Left: San Francisco Garter Snake; Photo Credit: Jessica Weinberg, NPS
Top Right: Alameda Whipsnake; USFWS Photo
Bottom Right: Western Rattlesnake; Photo Credit: Paul Johnson, NPS

Snakes comprise an important part of ecosystems throughout the San Francisco Bay Area. The park network contains an extensive array of habitats that support a diverse range of serpent species. Although many species have maintained stable populations, most still face pressures of human development and habitat encroachment. Several species of snakes are commonly found stretched out on the surface of roadways to absorb the heat of the asphalt, and this habit makes them particularly vulnerable to being killed by cars.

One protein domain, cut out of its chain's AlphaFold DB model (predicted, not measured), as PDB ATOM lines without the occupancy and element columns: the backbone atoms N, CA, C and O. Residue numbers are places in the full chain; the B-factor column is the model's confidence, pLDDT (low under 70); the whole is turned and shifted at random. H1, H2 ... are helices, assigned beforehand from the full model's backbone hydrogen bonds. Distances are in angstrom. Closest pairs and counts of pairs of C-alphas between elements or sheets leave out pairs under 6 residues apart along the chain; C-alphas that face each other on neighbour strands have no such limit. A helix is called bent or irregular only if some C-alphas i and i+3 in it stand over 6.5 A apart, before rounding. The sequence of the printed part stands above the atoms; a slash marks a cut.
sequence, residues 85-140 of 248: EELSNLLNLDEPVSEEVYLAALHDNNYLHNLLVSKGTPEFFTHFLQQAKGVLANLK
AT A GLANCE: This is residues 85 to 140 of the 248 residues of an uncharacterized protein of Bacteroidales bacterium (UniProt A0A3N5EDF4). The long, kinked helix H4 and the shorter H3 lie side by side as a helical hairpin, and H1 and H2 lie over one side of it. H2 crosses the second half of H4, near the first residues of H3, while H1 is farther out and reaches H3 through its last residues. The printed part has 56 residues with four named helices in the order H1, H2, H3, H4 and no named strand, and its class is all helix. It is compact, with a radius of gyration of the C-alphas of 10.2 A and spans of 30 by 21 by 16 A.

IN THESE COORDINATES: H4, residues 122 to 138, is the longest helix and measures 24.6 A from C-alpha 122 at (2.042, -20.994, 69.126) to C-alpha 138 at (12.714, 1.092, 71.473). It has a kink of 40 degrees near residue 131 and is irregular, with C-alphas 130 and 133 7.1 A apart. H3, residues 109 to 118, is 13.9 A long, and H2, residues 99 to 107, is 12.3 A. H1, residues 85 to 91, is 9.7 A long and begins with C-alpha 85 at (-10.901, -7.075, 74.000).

The strikingly colorful San Francisco garter snake (Thamnophis sirtalis tetrataenia) is threatened by habitat loss as well as collection by reptile fanciers and breeders. It is the most jeopardized of the area’s species, having been listed as federally endangered since 1967. The federally threatened Alameda whipsnake (Masticophis lateralis euryxanthus) can be found in the East Bay parks. Although snakes are often feared and reviled by many people, the Western rattlesnake (Crotalus viridis) is the only species in the park network that poses a potential threat to humans. If you are lucky enough to encounter a snake, give it space and take a moment to watch it undisturbed.